[OPE-L:4206] Re: Logic and illogic in defending Marx

From: Steve Keen (s.keen@uws.edu.au)
Date: Sat Oct 21 2000 - 18:47:30 EDT

I seem to have stirred up a hornet's nest on this one, and I'll reply to
five posts--Jerry's, Andrew's, Rakesh's, Alejandro's, and Allin's--to try
to set them in context.

Firstly, my plea for discussing other current issues--such as the Internet
Bubble in the USA--was not a request for this list to abandon its
theoretical foundation. It was more an observation that, if we did discuss
such topics, our discussion would not in any meaningful way be informed by
theories of Marxism--because we are still trying to work out the basic
building blocks of such a theory.

If I were discussing this topic on a post keynesian list, then I could use
Basil Moore's theory of endogenous money, Minsky's theory of financial
instability, Wynne Godley's work on social accounting matrices, Willi
Semmler's work on credit cycles, my own extended-Goodwin model of chaotic
interactions in finance, Andresen's model of stock markets... There are
plenty of Post Keynesian building blocks for extended analysis of complex
sub-systems of capitalism.

But what are Marxists able to contribute on this? Of course there are some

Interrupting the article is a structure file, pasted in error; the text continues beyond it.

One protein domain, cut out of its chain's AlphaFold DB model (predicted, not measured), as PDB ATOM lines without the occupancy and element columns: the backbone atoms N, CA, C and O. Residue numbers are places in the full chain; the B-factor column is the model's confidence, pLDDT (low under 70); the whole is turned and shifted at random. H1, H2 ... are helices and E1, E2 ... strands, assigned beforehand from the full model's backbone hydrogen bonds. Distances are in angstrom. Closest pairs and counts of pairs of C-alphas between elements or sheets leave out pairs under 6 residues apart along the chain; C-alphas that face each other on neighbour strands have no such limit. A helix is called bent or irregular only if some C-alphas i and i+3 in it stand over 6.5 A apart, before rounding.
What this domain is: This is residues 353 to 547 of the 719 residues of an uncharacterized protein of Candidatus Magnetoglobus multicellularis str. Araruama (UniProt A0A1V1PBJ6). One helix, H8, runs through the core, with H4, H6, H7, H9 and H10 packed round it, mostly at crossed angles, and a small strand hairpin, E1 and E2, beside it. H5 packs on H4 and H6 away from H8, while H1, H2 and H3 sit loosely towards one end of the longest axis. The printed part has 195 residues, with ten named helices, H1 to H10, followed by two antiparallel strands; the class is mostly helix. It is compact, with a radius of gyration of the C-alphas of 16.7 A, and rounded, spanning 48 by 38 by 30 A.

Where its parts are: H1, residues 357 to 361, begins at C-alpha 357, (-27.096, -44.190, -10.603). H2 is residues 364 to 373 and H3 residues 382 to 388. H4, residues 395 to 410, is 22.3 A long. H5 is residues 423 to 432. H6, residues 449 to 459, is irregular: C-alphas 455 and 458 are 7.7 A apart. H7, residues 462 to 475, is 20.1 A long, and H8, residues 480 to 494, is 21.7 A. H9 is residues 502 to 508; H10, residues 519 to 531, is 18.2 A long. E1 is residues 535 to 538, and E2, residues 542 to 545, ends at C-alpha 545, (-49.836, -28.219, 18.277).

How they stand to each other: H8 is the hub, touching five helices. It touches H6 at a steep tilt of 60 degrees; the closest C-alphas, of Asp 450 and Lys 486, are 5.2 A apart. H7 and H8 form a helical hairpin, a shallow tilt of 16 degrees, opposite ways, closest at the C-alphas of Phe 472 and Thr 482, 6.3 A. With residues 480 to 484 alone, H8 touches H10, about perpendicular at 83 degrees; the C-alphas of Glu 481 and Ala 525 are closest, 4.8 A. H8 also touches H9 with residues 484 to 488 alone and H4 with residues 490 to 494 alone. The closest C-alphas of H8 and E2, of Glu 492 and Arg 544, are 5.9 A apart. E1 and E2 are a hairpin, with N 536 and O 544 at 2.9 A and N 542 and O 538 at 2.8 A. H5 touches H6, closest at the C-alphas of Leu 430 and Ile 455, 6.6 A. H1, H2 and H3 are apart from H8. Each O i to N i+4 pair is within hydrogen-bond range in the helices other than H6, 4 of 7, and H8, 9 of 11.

components; but the vast majority of academic output by Marxists has been
about ... the transformation problem...

For that reason, amongst many others, I feel quite confident in saying that
there is something seriously wrong in the conventional Marxian
understanding of Marx.

That's why I made my comments, Alejandro: not because I want to dictate
what a marginal group should discuss, but because I want to point out how
this marginal group has let itself become fixated on one subject, rather
than developing an overall critique of capitalism. I argue that this
fixation exists because the core belief that labor is the only source of
value is in error, and the attempt to maintain that while developing more
complex analysis results in impossible complications, which always return
debate to ... the transformation problem.

As for the TSS approach in general and debates with Rakesh in particular, I
think Allin expressed the problem succinctly and accurately: "you're
dodging theoretical refutation, by introducing complicating assumptions as
the argument goes along so that your opponent (e.g. me) is unable to pin
you down to any particular proposition and is eventually forced to give up."

That said, this doesn't characterise Andrew (thanks also for the comments
on use-value, Andrew), who asks: